Jazz Fest 2008 by Allison Murphy
After a Radiators early show, Tipitina’s Uptown was the sight of another raucous Galactic sunrise show. They are clearly in a different form when in this room, and there was a special occasion this evening. Stanton Moore’s fiancé was having her bachelorette party at the show! Lots of ladies with crazy wigs and attire milled about, and the platform was set for an outrageous and atypically bizarre performance. With the help of Chali 2na (Jurassic 5) and a hype man, the storied NOLA funk ‘n’ punk faction brought out the artillery. They reached back to Crazyhorse Mongoose, dropped many of the hip-hop oriented joints on recent records, and threw in a little taste of everything in between. A crushing, deafening “Immigrant Song” pushed the boundaries of full-on bedlam as Tip’s rocked and shook from the foundation to the rafters. Bassist Rob Mercurio pounded his neck and head-banged while Jeff Raines‘ patented distorted twang rang out through the tubes. Moore shared his kit and pounced on cymbals while Rich Vogel held things down in outer space, his synth lines and keyboard flourishes filling the colors in the void. This was Galactic at its frenetic, throbbing best, equal parts groove, punk and all things NOLA.
We decided to step out of the box a little bit for the ?uestlove and M.I.A. gig at 619 Frenchmen. The wait for ?uestlove was fun but it was hard not to wonder what live music was going on outside at Blue Nile, Howlin’ Wolf or Tip’s on the last Saturday of Fest ’08. ?uestlove kept it busy with a ferocious, danceable DJ set that seemed to go on for hours, mixing the right amounts of golden-era hip-hop, Afrobeat and Michael Jackson. At 2:45 a.m., M.I.A. finally showed up, looking like a decked-out little hornet in a shiny yellow getup complete with Left Eye-style pimp cap. It felt like the funky Good Witch of the East had arrived via bubble and was spreadin’ booty shakin’ love with the whole town. After the long, hot, sweaty wait, M.I.A. played for 45 minutes. If it weren’t for the refreshing feel of her distinctive sound – which is unlike any other jazz, funk, hip-hop or reggae act I’d seen yet during the week – I’d probably have felt more gypped. But, it was only disappointing because she was so damn good, bouncing around and owning each track like the Sri Lankan champion she so obviously is. She did around ten songs; about half from her 2005 release, Arular, including “Bucky Done Gun,” “Ba-na-na Skit” and college radio hit “Galang;” and a few from her latest release, Kala, like “Bamboo Banga,” “Bird Flu,” “Boyz” and her last song after a quick break, “Paper Planes,” which wrapped up around 3:30 a.m. She also did a cover of The Pixies’ “Where Is My Mind?” which has been done by others but nowhere near like by Miss M.I.A.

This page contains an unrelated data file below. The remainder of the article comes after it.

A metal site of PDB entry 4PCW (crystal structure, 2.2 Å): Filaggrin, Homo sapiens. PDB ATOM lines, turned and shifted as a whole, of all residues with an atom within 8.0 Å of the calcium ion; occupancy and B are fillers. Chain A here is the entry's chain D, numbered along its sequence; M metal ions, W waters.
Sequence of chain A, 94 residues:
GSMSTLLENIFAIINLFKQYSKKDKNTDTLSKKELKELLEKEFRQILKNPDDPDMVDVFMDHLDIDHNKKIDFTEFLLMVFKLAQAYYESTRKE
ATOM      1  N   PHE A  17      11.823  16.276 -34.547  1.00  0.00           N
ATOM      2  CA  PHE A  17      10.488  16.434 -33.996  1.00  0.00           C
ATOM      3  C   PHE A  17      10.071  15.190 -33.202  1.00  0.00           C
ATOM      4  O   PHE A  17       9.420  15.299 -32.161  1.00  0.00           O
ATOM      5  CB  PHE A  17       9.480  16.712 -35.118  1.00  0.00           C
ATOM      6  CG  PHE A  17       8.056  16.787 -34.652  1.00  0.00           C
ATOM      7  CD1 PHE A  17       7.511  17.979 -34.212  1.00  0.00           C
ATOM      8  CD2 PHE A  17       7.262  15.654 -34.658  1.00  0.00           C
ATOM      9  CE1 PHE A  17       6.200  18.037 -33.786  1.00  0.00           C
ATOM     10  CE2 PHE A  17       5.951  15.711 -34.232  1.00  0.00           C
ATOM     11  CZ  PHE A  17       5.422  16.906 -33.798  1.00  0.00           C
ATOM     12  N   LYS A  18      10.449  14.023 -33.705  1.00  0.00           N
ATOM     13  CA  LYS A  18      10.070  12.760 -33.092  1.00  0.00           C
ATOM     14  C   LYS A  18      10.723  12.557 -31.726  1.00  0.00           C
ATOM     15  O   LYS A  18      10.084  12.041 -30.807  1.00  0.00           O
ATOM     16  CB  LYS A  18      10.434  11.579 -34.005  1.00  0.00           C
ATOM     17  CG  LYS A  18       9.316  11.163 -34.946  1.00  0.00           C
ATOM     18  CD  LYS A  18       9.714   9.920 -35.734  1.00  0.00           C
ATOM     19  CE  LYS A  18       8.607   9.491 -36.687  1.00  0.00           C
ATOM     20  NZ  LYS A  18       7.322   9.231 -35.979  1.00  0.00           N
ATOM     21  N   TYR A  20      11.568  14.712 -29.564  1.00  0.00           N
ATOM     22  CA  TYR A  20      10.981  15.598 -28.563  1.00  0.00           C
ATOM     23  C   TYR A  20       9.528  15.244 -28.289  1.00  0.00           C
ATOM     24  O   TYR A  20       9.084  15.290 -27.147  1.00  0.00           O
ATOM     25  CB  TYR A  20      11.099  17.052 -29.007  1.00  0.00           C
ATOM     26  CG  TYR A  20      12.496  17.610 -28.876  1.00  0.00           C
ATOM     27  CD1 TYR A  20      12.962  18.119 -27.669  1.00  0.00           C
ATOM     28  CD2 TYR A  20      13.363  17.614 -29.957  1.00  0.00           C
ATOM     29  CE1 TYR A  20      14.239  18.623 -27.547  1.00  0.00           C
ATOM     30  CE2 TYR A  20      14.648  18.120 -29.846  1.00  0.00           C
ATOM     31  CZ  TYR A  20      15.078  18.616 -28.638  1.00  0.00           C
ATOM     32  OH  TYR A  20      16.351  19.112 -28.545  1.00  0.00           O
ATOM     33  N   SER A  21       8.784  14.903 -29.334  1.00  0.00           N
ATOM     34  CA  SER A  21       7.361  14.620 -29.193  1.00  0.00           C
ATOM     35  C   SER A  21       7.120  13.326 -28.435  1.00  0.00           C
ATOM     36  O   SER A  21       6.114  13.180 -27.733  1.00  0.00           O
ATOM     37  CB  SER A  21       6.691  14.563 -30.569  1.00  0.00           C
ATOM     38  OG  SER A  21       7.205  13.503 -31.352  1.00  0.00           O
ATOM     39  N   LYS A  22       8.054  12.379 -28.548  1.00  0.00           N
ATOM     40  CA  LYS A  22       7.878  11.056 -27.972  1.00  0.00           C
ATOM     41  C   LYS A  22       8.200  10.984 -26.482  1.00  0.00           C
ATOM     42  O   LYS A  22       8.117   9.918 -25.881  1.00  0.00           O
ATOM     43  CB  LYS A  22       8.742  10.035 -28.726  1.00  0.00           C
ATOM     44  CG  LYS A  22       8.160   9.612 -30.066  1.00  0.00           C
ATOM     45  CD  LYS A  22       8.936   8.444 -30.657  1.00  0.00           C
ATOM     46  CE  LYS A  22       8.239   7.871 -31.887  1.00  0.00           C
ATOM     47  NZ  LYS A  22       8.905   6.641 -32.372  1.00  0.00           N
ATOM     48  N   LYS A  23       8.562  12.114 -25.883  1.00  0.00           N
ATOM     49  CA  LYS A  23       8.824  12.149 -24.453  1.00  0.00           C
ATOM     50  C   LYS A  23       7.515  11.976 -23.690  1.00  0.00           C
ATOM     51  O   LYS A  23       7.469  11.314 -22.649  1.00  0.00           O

During the ?uestlove/M.I.A. mania, down the block U-Melt and DJ Logic collaborated for the first time at the Blue Nile. Logic dropped a tasty DJ set, and then shortly after that U-Melt got onstage and made their way into the now classic Logic original “French Quarter.” As the night wore on, the foursome-plus-one segued in and out of a number of U-Melt originals, burning down the house with “The Eternal Groove.”
Elsewhere, Deitch and Big Sam’s Quartet grew into nearly a dectet at times, with the punishing riddims and sheer bombast at full throttle. This NYC/NOLA musical mob, which enlisted most of Lettuce, Dumpstaphunk and whoever else was nearby, was ready and willing and one of the most thrilling parts of the weekend. No matter where you turned, their was Deitch, Ivan Neville and the rest of their respective crews.
For this writer, there was no better place to finish the marathon than at Tipitina’s Uptown, where Ivan Neville and Dumpstaphunk closed out a hectic Jazz Fest weekend with a guest-heavy jam. Several artists in town for their own gigs stopped by for a final jam including George Porter, Jr., June Yamaguchi, Matt Grondin, Cyril Neville, Eric Krasno, Adam Deitch, E.D. Coomes, Nigel Hall, Terence Blanchard, Efrem Townes and Warren Haynes, who showed up after playing with PBS at the Howlin’ Wolf earlier.
The material was all over the map, including a smoky, bluesy cover of The Rolling Stones’ classic “Miss You.” Haynes lent his strum to a cover of Creedence Clearwater Revival’s “Fortunate Son.” As the end drew near, it was fitting that the same NOLA/NYC mob was onstage slamming for one last time. Ivan asked, “Is Deitch too drunk to play?” After a few seconds, 40 oz in hand, the Jedi appeared, swaying tipsy but in full effect. No matter how imbibed, a lead foot is a lead foot, and Deitch put it down. A Herbie Hancock workout ensued, circa Thrust, tight as can be. We skanked our way toward the dawn and back into the normal woodwork of life, at least until next year.
JamBase | New Orleans
Go See Live Music!